We planted four types of beans in the beginning of February (Northeaster, Christmas Lima, Yin Yang, and Egyptian Brown?? not too positive of the name on the last one there…), and roughly three months later came time for harvest! The Christmas Lima beans never really took off (whether from chickens, birds, or both), and the Egyptian Browns are still in full swing. The Northeasters, and Yin Yangs, however, both seemed to time perfectly!
This being our first year of planting, we decided to try a number of different varieties, so we could figure out what works well for the property, as well as what we like!
Purchased from the Diggers Club like many of our seeds, I was super interested in how these would go. Here in Warrnambool, we get a lot of wind, and these beans claim to not mind it! They were the first to shoot up, grew the biggest plants definitely over my height if the trellis allowed, and provided us with lots of fresh beans for dinner for a few weeks.
Eventually, the beans grew tougher, and the plant looked a bit worse for wear, so I decided to see how we would go waiting for the beans to dry out, and harvesting them for future plantings and soups. The waiting part I don’t quite have down right, and miiight have harvested them still a bit too early…but drying them out on racks inside for a few days seemed to do the trick.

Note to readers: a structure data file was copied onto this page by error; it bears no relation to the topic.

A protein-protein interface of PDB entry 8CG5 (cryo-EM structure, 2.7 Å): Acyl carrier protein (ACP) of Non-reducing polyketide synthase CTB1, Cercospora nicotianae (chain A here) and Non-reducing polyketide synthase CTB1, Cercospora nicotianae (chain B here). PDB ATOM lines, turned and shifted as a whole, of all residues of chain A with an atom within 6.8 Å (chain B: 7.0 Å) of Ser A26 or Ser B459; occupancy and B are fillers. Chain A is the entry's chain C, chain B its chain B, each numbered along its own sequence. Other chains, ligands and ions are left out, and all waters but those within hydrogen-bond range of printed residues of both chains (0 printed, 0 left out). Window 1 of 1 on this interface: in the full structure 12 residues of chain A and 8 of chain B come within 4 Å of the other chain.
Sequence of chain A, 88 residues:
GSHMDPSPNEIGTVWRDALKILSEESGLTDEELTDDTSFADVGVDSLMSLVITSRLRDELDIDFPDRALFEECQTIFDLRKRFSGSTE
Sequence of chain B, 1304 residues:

Given enough time, slow cooked in a stew, these beans are like butter. Absolutely delicious, and moreish, and definitely a keeper! Now we just need to make sure we save some for next years planting…
Yin Yang Beans
Also purchased from the Diggers Club, I was really excited for these beans too. The beans we received to plant were perfect little yin yangs (though I also thought they look like mini killer whale pods…), and it’s been fun to see what the harvest looks like. Definitely not the perfect yin yangs showing, some with multiple dots, some with none, but fun to look at nonetheless!
I wasn’t quite so happy with the plants themselves, but figure that’s because they were squat little bush bean plants sitting (or falling over) next to the majestic Northeasters. I may try tying them up next time, if I’m worried about them falling all over the path again.
We didn’t end up eating any of these beans fresh (though apparently you can when they are young) as I wanted to make sure we’d have enough for planting next year. They surprised me when I went to harvest them at the end, as there were a lot more hiding there than I originally thought.
The next step is to “chop and drop” the rest of the finished plants onto the garden bed, so help prepare it even more for the brassicas during the veggie bed rotation come Spring. Repairing the soil, and harvesting many meals worth of legumes while we’re at it? Definitely a win-win situation, and one we hope to continue for many years to come!